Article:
|(1) Life-course approach||Substance use often precedes and can exacerbate existing mental health problems (Hartz et al., 2014). But there is still more to understand about the relationship between drugs and mental health|
|(2) Patient and public involvement||Involving service users who have experience of dual diagnosis would improve our understanding of their needs and the support they would benefit from (Wells et al., 2008). This remains an ambition rather than a reality|
|(3) Mental and physical health||Drug use impacts on physical and mental health, capturing this in research outcomes measurement is critical (Robson et al., 2008)|
|(4) Co-ordination and infrastructure||Dual diagnosis does not fit the aim or scope of many major research funding bodies despite the potential for applied research|
|(5) Data, informatics and virtual populations||Improved data reporting at a population level must include drug use given the incidence and prevalence of dual diagnosis (Lai et al., 2015)|
|(6) Flexible funding||Collaboration between researchers in mental health and addiction is critical but structurally impeded, see point 4 (Sellman, 2010)|
|(7) Emerging interventions and alternative settings||Investigating dual diagnosis beyond the treatment setting would provide intelligence that could inform prevention strategies and interventions (Gore et al., 2015)|
|(8) Industry engagement||Insufficient information is available about the way medication benefits or presents risks to people with a dual diagnosis. Drug use excludes potential participants from trials in mental health and vice versa (Hamilton and Pringle, 2013)|
|(9) Regulation, ethics and governance||Research ethics committees should also have people who understand the association between drugs and mental health|
|(10) Capacity building||Multi-disciplinary research must include professionals and service users from the field of addiction if the ambition of applied research is to be realised (Fonseca et al., 2012)|
Delgadillo, J. and Kay-Lambkin, F. (2016), “Closing the science-practice gap: introduction to the special issue on psychological interventions for comorbid addictions and mental health problems”, Advances in Dual Diagnosis, Vol. 9 Nos 2/3, pp. 2-3.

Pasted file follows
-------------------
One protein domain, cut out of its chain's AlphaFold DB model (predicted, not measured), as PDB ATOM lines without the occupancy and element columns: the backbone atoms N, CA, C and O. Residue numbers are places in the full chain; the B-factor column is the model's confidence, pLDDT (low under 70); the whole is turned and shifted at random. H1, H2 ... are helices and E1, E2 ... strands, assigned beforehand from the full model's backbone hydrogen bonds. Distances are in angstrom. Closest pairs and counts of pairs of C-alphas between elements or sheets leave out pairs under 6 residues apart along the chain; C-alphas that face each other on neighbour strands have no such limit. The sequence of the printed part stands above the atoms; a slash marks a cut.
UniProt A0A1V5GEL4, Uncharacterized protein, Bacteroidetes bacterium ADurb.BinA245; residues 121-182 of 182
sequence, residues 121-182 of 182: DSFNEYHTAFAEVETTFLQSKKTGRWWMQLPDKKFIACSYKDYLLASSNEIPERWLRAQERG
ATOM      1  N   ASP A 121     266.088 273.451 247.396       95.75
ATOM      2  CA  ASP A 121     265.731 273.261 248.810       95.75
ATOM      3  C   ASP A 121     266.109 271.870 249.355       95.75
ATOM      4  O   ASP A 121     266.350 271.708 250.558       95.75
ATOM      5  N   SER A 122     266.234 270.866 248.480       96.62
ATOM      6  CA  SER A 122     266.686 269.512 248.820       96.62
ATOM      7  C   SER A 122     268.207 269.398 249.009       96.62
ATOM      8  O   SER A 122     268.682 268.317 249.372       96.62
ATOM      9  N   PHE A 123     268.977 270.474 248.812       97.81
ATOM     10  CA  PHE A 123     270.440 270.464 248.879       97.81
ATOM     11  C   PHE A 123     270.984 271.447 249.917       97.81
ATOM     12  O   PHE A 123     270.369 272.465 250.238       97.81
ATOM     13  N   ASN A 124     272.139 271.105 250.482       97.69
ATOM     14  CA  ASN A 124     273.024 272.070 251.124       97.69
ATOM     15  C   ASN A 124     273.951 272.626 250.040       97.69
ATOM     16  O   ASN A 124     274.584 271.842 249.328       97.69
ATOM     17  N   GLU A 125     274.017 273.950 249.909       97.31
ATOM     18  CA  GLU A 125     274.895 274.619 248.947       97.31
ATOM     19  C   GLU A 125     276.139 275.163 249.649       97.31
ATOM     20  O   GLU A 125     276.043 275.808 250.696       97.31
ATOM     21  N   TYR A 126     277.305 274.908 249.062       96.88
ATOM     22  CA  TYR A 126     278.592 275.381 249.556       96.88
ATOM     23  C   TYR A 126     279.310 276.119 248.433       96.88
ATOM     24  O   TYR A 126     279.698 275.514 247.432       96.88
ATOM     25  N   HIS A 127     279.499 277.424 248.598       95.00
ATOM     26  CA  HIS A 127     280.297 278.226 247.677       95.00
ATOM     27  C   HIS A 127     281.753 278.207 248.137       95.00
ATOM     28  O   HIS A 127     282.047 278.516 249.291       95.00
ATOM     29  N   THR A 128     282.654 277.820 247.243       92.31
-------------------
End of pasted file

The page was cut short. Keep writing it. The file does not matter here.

Department of Health (2017), “A framework for mental health research”, Department of Health, London.
Drummond, C., Day, E. and Strang, J. (2017), “Return failing drug and alcohol detoxification services to NHS control”, British Medical Journal, available at: http://blogs.bmj.com/bmj/2017/11/30/return-failing-drug-and-alcohol-detoxification-services-to-nhs-control/
Fonseca, F., Gilchrist, G. and Torrens, M. (2012), “Integrating addiction and mental health networks to improve access to treatment for people with alcohol and drug-related problems: a qualitative study”, Advances in Dual Diagnosis, Vol. 5 No. 1, pp. 5-14.
Gore, S., Mendoza, J. and Delgadillo, J. (2015), “Multiple obstacles to psychological care from the viewpoint of addiction service users”, Advances in Dual Diagnosis, Vol. 8 No. 3, pp. 129-40.
Hamilton, I. and Pringle, R. (2013), “Drug interactions and dual diagnosis”, Advances in Dual Diagnosis, Vol. 6 No. 3, pp. 145-50.
Hartz, S.M., Pato, C.N., Medeiros, H., Cavazos-Rehg, P., Sobell, J.L., Knowles, J.A., Bierut, L.J. and Pato, M.T. (2014), “Comorbidity of severe psychotic disorders with measures of substance use”, JAMA Psychiatry, Vol. 71 No. 3, pp. 248-54.
Lai, H.M.X., Cleary, M., Sitharthan, T. and Hunt, G.E. (2015), “Prevalence of comorbid substance use, anxiety and mood disorders in epidemiological surveys, 1990-2014: a systematic review and meta-analysis”, Drug and Alcohol Dependence, Vol. 154, September, pp. 1-13.
Robson, D., Keen, S. and Mauro, P. (2008), “Physical health and dual diagnosis”, Advances in Dual Diagnosis, Vol. 1 No. 1, pp. 27-32.
Sellman, D. (2010), “The 10 most important things known about addiction”, Addiction, Vol. 105 No. 1, pp. 6-13.
The Mental Health Task Force (2016), “The five year forward view for mental health. A report from the independent Mental Health Taskforce to the NHS in England”, The Mental Health Task Force, London.
Wells, H., Davy, B. and Chuttoo, V. (2008), “Service user involvement: more than a token gesture”, Advances in Dual Diagnosis, Vol. 1 No. 2, pp. 23-7.
About the author
Ian Hamilton is a Lecturer at the Department of Health Sciences, University of York, York, UK.